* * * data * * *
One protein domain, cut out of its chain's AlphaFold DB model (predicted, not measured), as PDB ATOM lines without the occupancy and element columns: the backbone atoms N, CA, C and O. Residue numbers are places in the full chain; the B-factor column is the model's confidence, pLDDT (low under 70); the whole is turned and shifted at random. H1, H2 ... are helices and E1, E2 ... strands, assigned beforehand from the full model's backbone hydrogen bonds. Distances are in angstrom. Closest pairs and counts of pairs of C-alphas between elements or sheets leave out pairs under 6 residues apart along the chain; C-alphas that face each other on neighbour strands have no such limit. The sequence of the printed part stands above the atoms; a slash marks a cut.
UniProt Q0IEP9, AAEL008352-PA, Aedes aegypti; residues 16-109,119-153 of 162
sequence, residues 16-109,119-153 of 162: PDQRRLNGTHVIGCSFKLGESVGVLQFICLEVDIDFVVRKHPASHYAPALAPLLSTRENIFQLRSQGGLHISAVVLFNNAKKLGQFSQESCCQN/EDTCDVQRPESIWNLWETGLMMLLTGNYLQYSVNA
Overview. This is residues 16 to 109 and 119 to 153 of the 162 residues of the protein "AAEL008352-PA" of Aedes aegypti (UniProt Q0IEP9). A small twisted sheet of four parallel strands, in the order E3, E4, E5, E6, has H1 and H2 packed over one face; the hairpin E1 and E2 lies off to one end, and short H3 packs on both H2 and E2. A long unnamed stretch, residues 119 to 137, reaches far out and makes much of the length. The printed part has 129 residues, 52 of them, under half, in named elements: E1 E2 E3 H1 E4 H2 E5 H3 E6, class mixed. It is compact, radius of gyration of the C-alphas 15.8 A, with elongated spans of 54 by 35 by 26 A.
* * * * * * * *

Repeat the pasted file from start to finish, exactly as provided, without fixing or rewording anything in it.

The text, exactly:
One protein domain, cut out of its chain's AlphaFold DB model (predicted, not measured), as PDB ATOM lines without the occupancy and element columns: the backbone atoms N, CA, C and O. Residue numbers are places in the full chain; the B-factor column is the model's confidence, pLDDT (low under 70); the whole is turned and shifted at random. H1, H2 ... are helices and E1, E2 ... strands, assigned beforehand from the full model's backbone hydrogen bonds. Distances are in angstrom. Closest pairs and counts of pairs of C-alphas between elements or sheets leave out pairs under 6 residues apart along the chain; C-alphas that face each other on neighbour strands have no such limit. The sequence of the printed part stands above the atoms; a slash marks a cut.
UniProt Q0IEP9, AAEL008352-PA, Aedes aegypti; residues 16-109,119-153 of 162
sequence, residues 16-109,119-153 of 162: PDQRRLNGTHVIGCSFKLGESVGVLQFICLEVDIDFVVRKHPASHYAPALAPLLSTRENIFQLRSQGGLHISAVVLFNNAKKLGQFSQESCCQN/EDTCDVQRPESIWNLWETGLMMLLTGNYLQYSVNA
Overview. This is residues 16 to 109 and 119 to 153 of the 162 residues of the protein "AAEL008352-PA" of Aedes aegypti (UniProt Q0IEP9). A small twisted sheet of four parallel strands, in the order E3, E4, E5, E6, has H1 and H2 packed over one face; the hairpin E1 and E2 lies off to one end, and short H3 packs on both H2 and E2. A long unnamed stretch, residues 119 to 137, reaches far out and makes much of the length. The printed part has 129 residues, 52 of them, under half, in named elements: E1 E2 E3 H1 E4 H2 E5 H3 E6, class mixed. It is compact, radius of gyration of the C-alphas 15.8 A, with elongated spans of 54 by 35 by 26 A.